The U.S. Court of Appeals for the Federal Circuit recently affirmed a decision by the USPTO Patent Trial and Appeal Board (PTAB) invalidating two patents after an inter partes review proceeding, even though the decision partially rested on references and evidence not disclosed in the challenger’s petition for review or the PTAB’s decision to institute. The appeals court ruled that the PTAB’s use of evidence developed during the IPR trial was not a violation of the Administrative Procedures Act and the patent owner had fair notice of the new evidence. Genzyme Therapeutic Products LP v. Biomarin Pharmaceutical Inc., No. 2015-1720 (Fed. Cir. June 14, 2016). The decision is significant because patent owners facing AIA post grant proceedings previously objected to the introduction of evidence outside the petition. The Genzyme decision casts doubt on the viability of that defense strategy.
The patent owner, Genzyme, owns two patents relating to the treatment of Pompe’s disease, a malady caused by the inability of a patient to metabolize glycogen, by administering a modified lysomal enzyme acid, α-glucosidase. Biomarin filed a petition for inter partes review under 35 U.S.C. § 311. Biomarin raised four grounds for unpatentability based on five references. The PTAB instituted review on two grounds, and declined to institute review on two grounds based on redundancy. During the trial, Genzyme argued that the claimed inventions were not obvious in light of the references, because all the references cited in the petition and decision to institute described in vitro experiments and a person skilled in the art would not have considered it likely that the results would be successful in live animals. In response, Biomarin cited two new references describing in vivo experiments to prove that the same results in live animals would be expected. The PTAB issued a final written decision ruling that the Genzyme patents were invalid as obvious, relying in part on the in vivo studies introduced by Biomarin.
Genzyme appealed the result to the Federal Circuit, including by arguing that the PTAB’s reliance on evidence not identified in the petition for review or decision to institute violated the procedural protections of the Administrative Procedures Act.
Federal Circuit Rules That Evidence in AIA Trials Not Limited to Petition
A three-judge panel of the Federal Circuit affirmed the PTAB’s ruling that the patents were unpatentable as obvious. The court noted that the APA places procedural limitations on AIA trials, including the right to notice and the opportunity to be heard. The PTAB’s final decision did not violate the Act, however, because the grounds and prior art relied upon for unpatentability were the same ones identified in the petition and the PTAB’s decision to institute.
The appeals court rejected Genzyme’s argument that the PTAB could not stray from the references identified in the petition and decision to institute, noting that the development of evidence already in the record or new evidence submitted after institution is to be expected during the course of an inter partes review trial proceeding:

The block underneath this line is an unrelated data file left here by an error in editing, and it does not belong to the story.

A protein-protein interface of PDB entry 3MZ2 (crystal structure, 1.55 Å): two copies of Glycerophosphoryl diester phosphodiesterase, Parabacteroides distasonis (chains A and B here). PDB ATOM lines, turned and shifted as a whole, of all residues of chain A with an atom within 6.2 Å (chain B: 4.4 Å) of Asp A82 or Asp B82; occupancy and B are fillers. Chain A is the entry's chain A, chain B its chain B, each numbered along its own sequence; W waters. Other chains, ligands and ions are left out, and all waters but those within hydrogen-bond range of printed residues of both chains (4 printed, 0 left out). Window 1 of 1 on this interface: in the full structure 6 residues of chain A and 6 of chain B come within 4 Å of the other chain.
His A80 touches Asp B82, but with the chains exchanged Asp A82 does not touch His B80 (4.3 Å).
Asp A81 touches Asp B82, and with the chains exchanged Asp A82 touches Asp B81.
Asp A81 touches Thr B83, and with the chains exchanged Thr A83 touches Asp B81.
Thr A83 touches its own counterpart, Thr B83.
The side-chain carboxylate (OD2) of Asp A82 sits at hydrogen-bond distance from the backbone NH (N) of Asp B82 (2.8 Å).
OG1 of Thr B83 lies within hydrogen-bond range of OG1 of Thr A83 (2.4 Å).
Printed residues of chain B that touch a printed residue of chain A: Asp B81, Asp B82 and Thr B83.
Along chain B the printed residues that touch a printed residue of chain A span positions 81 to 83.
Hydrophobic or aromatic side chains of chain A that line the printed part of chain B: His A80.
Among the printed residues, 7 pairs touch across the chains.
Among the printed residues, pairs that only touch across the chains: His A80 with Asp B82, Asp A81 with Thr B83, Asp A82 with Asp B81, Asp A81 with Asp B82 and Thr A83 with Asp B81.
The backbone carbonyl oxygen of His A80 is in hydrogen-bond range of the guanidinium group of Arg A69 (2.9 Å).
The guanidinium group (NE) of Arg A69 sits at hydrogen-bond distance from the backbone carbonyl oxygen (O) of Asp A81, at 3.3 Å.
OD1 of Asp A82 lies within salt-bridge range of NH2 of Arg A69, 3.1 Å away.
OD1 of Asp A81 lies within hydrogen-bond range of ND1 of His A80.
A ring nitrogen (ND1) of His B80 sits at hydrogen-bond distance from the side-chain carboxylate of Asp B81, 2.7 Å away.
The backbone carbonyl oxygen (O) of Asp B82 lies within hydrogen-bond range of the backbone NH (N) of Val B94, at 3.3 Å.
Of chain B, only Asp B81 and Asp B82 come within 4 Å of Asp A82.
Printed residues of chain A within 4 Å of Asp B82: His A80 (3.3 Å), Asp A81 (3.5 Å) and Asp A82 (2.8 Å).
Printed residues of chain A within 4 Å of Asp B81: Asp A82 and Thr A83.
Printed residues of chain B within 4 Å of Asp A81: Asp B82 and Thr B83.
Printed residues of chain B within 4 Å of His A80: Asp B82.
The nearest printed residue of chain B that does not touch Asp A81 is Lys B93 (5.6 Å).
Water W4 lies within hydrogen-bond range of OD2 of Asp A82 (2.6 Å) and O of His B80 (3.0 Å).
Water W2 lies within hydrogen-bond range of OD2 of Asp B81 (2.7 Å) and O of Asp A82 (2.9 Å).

There is no requirement, either in the Board’s regulations, in the APA, or as a matter of due process, for the institution decision to anticipate and set forth every legal or factual issue that might arise in the course of the trial. Because the institution decision comes at the outset of the proceedings and the patentee is not obligated to respond before the Board makes its institution decision, it is hardly surprising that the Board cannot predict all the legal or factual questions that the parties may raise during the litigation. The development of evidence in the course of the trial is in keeping with the oppositional nature of an inter partes review proceeding. The purpose of the trial in an inter partes review proceeding is to give the parties an opportunity to build a record by introducing evidence—not simply to weigh evidence of which the Board is already aware.
Slip op. at 13-14 (citations and quotation omitted). The in vivo studies were applied as evidence that a person skilled in the art would have considered it likely that the techniques disclosed in the references cited in the petition and institution decision would be successful in animals. Ariosa Diagnostics v. Verinata Health, Inc., 805 F.3d 1359 (Fed. Cir. 2015) (PTAB may consider prior art reference to show state of art at time of invention even if reference not cited in institution decision).
The court also noted that Genzyme had actual notice of the in vivo studies, and had the opportunity to rebut the evidence. The court noted that Genzyme could have moved to exclude the evidence based on unfairness or sought an extension of time to prepare a response, but failed to do so.
The Genzyme decision appears to undercut a commonly used strategy where patent owners attempt to limit AIA challenges solely to the prior art references and essential facts identified in the petition. In contrast, Genzyme suggests that the factual record may be expanded during the AIA trial to support the grounds raised in the petition.
In practice, the very tight time restrictions in the AIA trial process, strict limits on the length of briefs, and the limited ability to conduct discovery may present difficulties for a patent owner to respond to any newly raised evidence or arguments. The Genzyme decision therefore underscores the importance of opposing a petition at the pre-institution stage, potentially stopping any trial. If a trial is instituted, patent owners should be aware that Genzyme supports the possibility of new arguments or evidence being introduced by a petitioner post-institution.
For more information on post-grant proceedings, visit www.bkpostgrant.com.